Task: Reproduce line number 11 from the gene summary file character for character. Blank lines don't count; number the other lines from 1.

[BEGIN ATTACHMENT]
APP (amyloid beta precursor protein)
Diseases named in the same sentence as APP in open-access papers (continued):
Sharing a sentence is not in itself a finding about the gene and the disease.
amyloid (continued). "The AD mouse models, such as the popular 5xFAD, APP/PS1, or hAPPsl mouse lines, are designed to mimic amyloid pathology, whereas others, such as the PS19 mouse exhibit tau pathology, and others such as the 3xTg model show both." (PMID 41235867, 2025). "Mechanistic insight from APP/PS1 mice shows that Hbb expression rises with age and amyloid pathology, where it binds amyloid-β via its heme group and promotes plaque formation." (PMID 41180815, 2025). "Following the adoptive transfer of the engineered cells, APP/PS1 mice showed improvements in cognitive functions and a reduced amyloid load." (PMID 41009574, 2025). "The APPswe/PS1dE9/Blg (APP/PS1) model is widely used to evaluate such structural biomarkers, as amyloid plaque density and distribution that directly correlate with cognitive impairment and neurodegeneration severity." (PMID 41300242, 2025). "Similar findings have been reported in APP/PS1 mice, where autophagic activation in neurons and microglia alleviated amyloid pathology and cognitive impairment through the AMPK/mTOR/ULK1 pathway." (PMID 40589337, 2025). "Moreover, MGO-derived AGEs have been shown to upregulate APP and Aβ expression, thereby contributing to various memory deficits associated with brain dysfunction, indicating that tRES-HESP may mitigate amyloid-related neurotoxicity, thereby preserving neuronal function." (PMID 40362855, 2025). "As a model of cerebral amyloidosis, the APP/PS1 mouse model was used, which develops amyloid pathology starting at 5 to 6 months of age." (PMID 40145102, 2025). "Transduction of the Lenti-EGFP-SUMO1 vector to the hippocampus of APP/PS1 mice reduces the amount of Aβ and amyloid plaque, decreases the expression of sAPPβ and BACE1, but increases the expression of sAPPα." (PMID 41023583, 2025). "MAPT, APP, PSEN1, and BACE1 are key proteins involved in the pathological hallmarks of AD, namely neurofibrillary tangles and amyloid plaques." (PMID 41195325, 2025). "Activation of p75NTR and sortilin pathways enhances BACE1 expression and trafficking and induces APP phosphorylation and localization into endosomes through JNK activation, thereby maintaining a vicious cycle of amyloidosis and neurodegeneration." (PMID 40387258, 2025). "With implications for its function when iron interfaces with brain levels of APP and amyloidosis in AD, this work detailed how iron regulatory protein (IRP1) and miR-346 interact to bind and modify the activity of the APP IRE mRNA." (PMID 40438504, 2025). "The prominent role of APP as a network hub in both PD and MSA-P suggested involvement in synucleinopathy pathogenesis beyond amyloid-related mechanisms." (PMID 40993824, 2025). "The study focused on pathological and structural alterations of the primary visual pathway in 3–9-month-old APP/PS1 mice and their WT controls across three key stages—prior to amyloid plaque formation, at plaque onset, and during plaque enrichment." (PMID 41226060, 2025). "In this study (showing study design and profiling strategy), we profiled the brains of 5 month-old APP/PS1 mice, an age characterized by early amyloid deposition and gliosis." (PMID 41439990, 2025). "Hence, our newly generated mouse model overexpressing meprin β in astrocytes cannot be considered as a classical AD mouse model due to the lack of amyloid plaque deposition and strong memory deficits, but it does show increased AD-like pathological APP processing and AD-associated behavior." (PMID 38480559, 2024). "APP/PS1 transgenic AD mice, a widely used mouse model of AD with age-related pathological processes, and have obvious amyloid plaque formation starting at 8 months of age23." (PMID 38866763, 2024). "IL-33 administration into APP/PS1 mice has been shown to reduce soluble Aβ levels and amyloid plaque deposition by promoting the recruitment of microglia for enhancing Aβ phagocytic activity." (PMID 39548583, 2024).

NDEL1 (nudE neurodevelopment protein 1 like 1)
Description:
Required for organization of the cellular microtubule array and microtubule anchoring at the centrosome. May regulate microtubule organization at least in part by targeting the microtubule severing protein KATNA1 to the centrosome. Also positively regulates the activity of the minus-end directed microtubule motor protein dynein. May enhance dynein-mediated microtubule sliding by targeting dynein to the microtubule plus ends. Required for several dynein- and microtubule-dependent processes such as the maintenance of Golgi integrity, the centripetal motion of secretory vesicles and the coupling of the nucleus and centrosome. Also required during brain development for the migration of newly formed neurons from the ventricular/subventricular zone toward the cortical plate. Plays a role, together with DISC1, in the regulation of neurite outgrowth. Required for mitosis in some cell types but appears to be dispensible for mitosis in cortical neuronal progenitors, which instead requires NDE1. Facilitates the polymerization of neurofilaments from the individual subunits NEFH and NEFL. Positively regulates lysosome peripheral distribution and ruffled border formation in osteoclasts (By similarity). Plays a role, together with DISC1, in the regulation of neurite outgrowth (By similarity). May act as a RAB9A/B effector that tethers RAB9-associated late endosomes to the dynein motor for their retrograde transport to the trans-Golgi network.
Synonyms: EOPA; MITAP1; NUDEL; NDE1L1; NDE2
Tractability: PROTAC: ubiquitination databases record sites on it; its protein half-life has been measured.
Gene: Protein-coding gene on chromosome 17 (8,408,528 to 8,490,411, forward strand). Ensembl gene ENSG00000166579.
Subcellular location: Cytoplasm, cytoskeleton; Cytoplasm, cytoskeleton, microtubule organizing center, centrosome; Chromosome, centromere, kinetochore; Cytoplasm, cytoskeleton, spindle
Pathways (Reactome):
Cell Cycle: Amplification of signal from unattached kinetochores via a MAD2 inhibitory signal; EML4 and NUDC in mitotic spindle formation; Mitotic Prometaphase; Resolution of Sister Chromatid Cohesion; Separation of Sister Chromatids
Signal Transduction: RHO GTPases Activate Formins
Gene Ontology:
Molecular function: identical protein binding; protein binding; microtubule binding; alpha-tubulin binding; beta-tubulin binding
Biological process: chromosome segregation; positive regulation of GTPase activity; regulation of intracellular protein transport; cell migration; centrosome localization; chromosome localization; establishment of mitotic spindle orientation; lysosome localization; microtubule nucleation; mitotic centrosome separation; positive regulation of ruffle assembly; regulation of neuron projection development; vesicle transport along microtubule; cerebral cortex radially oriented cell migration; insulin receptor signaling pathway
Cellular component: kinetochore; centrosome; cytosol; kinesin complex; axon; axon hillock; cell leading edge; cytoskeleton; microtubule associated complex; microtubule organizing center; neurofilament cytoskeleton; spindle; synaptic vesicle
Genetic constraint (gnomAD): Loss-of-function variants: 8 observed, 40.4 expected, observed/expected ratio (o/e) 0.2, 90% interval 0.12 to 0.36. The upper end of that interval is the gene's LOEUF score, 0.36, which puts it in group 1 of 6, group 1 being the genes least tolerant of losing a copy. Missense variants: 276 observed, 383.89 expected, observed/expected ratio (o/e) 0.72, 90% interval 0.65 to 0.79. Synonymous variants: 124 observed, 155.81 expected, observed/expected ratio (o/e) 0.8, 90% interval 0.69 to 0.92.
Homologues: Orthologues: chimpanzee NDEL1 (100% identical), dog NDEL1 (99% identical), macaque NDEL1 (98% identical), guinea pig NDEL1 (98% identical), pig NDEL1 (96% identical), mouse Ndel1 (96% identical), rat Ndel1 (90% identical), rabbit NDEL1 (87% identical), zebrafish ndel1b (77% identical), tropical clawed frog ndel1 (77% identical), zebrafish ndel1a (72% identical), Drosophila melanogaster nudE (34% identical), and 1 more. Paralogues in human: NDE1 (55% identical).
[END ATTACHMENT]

Subcellular location: Cytoplasm, cytoskeleton; Cytoplasm, cytoskeleton, microtubule organizing center, centrosome; Chromosome, centromere, kinetochore; Cytoplasm, cytoskeleton, spindle